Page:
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Author:  questioner [ Mon Jun 07, 2010 12:48 am ]
Post subject:  GMAT Geometry

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The operation above rotates the regular pentagon clockwise by (72n) degrees from its center. What replaces the initial b position when n = 4?
A. a
B. b
C. c
D. d
E. e

(C) Think of the polygon as you would a wheel being rotated at its center. A wheel sweeps a 360º angle everytime it returns to its initial positon. Since this is a regular pentagon, we can increment our rotations by dividing 360/5 = 72.

So everytime the center spins 72º clockwise, the polygon moves by one vertex. So, when n = 4 the pentagon rotates by 4 vertices and the initial b position is replaced by c or answer choice (C).

An alternative way to consider the problem is to realize that everytime n = 5, it returns to its original configuration. So, when n = 4, the position is occupied by the vertex that is one vertex away in the clockwise direction because it lags by one 72º turn.
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"Since this is a regular pentagon, we can increment our rotations by
dividing 360/5 = 72. So everytime the center spins 72º clockwise, the polygon moves by one vertex."
Doesn't pentagon has 540 degrees?

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Author:  Gennadiy [ Mon Jun 07, 2010 1:15 am ]
Post subject:  Re: Math (test 1, question 9): geometry (normal)

The sum of internal pentagon angles is 540 degrees indeed, but 360 degrees - is "full rotation angle" when a point on a circle returns to its own position.

So in the statement
"Since this is a regular pentagon, we can increment our rotations by dividing 360/5 = 72. So everytime the center spins 72º clockwise, the polygon moves by one vertex."
we note and use the statement that it is a REGULAR pentagon. I'd like to bring your attention to the term "REGULAR", because regular polygons can be inscribed in a circle and have vertexes "evenly distributed" on this circle.

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Following the same logic it will be true for any REGULAR polygon of n sides that by turning (360/n) degrees it rotates by one vertex.

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Author:  questioner [ Mon Jun 07, 2010 2:57 pm ]
Post subject:  Re: Math (test 1, question 9): geometry, polygon

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The operation above rotates the regular pentagon clockwise by (72n) degrees from its center. What replaces the initial b position when n = 19?
A. a
B. b
C. c
D. d
E. e

Right Answer is (C).
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Since the rotation is clockwise and the position b is 72 degrees short of returning to its original configuration, shouldn't its position be at a? (c would replace b at 21n)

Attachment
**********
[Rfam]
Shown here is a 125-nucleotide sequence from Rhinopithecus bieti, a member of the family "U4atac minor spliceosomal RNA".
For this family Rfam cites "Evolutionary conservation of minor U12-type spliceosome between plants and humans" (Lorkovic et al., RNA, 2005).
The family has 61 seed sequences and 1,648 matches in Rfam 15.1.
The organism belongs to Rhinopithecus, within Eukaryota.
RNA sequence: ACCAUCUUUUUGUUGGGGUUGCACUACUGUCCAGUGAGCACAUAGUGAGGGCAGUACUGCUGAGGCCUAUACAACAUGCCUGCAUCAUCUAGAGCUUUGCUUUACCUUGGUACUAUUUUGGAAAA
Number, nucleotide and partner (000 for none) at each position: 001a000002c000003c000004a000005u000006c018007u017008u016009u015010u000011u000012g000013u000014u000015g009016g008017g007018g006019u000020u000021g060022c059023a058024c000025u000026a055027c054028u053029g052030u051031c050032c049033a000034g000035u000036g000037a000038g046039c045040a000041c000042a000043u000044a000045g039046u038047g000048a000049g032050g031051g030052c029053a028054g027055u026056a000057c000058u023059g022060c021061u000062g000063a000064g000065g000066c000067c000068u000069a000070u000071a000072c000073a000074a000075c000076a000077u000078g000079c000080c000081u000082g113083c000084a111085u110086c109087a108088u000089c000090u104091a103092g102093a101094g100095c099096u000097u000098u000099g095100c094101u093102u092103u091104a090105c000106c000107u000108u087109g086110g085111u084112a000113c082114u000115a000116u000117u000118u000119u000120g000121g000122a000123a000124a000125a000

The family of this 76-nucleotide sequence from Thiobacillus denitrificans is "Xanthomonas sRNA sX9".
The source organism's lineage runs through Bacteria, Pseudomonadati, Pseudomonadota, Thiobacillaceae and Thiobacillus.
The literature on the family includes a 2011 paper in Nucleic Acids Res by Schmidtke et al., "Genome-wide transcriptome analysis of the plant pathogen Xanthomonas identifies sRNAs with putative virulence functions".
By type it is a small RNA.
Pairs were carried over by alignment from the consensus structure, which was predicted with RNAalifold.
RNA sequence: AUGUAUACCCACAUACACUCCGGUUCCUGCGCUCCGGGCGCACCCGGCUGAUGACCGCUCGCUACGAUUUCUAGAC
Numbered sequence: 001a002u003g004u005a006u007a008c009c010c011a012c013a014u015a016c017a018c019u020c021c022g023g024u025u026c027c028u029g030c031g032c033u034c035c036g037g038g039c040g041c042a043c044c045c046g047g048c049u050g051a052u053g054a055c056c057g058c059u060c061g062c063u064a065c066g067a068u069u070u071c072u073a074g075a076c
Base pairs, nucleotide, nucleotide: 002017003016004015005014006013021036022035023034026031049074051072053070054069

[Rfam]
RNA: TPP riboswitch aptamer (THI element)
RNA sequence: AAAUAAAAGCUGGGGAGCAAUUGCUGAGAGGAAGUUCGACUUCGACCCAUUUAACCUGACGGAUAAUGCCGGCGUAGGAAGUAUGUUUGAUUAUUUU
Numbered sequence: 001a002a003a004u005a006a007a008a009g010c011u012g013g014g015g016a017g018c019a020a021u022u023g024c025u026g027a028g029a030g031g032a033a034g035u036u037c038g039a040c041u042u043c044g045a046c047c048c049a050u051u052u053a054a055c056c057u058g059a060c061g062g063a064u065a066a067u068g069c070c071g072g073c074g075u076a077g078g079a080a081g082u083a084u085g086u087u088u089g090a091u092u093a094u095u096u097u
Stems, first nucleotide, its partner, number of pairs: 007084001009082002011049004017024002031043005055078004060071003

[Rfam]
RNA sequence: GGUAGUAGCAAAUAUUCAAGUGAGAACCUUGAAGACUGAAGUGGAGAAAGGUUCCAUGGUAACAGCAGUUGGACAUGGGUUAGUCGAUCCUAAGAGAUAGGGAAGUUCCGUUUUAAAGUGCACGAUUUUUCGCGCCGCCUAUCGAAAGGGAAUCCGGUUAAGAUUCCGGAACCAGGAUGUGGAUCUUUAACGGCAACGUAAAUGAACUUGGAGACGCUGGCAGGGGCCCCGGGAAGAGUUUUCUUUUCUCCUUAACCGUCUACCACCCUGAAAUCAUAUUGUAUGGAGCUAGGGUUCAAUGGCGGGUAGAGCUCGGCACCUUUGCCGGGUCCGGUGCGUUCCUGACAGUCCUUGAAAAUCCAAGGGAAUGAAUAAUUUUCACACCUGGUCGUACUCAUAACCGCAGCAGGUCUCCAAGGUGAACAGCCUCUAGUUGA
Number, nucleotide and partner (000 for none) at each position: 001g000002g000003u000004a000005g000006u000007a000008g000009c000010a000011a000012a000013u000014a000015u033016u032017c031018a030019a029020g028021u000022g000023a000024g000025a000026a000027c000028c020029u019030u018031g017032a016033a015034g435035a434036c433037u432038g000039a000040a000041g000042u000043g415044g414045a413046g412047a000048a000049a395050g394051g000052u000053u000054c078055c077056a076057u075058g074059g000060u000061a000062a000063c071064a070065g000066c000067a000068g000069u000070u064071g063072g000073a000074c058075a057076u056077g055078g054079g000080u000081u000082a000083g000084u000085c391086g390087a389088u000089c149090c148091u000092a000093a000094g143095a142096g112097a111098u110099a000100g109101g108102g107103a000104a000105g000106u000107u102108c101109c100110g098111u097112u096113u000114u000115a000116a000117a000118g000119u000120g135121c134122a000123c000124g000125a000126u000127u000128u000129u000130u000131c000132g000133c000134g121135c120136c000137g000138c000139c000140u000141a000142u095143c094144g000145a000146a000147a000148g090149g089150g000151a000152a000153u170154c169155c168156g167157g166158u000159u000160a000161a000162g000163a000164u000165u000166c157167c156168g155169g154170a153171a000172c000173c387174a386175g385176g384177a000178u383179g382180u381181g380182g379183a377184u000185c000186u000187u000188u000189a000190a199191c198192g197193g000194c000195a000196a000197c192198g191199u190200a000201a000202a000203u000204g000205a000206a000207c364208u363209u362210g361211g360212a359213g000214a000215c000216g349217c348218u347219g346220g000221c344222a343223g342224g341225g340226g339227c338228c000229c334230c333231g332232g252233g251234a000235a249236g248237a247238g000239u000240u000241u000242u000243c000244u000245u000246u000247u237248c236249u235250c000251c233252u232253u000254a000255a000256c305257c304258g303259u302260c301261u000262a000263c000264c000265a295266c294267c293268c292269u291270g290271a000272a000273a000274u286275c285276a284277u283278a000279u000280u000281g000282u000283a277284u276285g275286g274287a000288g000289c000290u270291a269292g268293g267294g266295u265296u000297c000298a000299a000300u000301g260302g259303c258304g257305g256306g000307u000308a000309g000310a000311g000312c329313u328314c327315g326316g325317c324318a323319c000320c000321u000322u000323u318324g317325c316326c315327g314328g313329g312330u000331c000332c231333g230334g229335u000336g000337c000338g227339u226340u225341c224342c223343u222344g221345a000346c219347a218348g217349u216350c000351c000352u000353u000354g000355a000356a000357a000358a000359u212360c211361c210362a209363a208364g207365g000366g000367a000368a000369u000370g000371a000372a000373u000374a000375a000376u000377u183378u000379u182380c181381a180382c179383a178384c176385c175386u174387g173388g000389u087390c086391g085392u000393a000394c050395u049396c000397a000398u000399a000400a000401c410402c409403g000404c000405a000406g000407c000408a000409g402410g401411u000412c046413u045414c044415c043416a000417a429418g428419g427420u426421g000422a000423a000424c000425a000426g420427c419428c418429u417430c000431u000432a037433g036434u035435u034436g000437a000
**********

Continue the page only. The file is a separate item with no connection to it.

Author:  Gennadiy [ Mon Jun 07, 2010 3:05 pm ]
Post subject:  Re: Math (test 1, question 9): geometry, polygon

Imagine that we rotated the pentagon 20 × 72º clockwise. That makes it look the same:

Image

If we rotate it (1 × 72) more degrees clockwise then it will look:

Image

We see that in this case (n = 21) point a stands at original position of point b.

If we rotate (1 × 72) less degrees clockwise than (20 × 72º) clockwise turn then in this case it will look:

Image

For better understanding, please, take a look at this animation:
Image

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pentagon_2.gif [3.53 KiB]
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pentagon_1.gif [3.54 KiB]
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pentagon.gif [1.85 KiB]
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Author:  questioner [ Sat Jun 19, 2010 2:05 am ]
Post subject:  Re: Math (test 1, question 9): geometry, polygon

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The operation above rotates the regular pentagon clockwise by (72n) degrees from its center. What replaces the initial b position when n = 4?
A. a
B. b
C. c
D. d
E. e
The right answer is choice (C). (See explanation above in this topic).
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This answer is incorrect, if the polygon turns "clockwise" it should be turning from "b" to "c" in the first 72 degrees. Another 72 degrees 3 times would then leave the original point in upper most angle. The correct answer should be "a".

Author:  Gennadiy [ Sat Jun 19, 2010 2:11 am ]
Post subject:  Re: Math (test 1, question 9): geometry, polygon

You're right about what place the point b itself will be at when n = 4, but the question asks about what point will be at original b-point position when n = 4.

So when point b is at original a-point position then point c is at original b-point position. The answer is choice (C).

When n = 4 the situation is following:
Image

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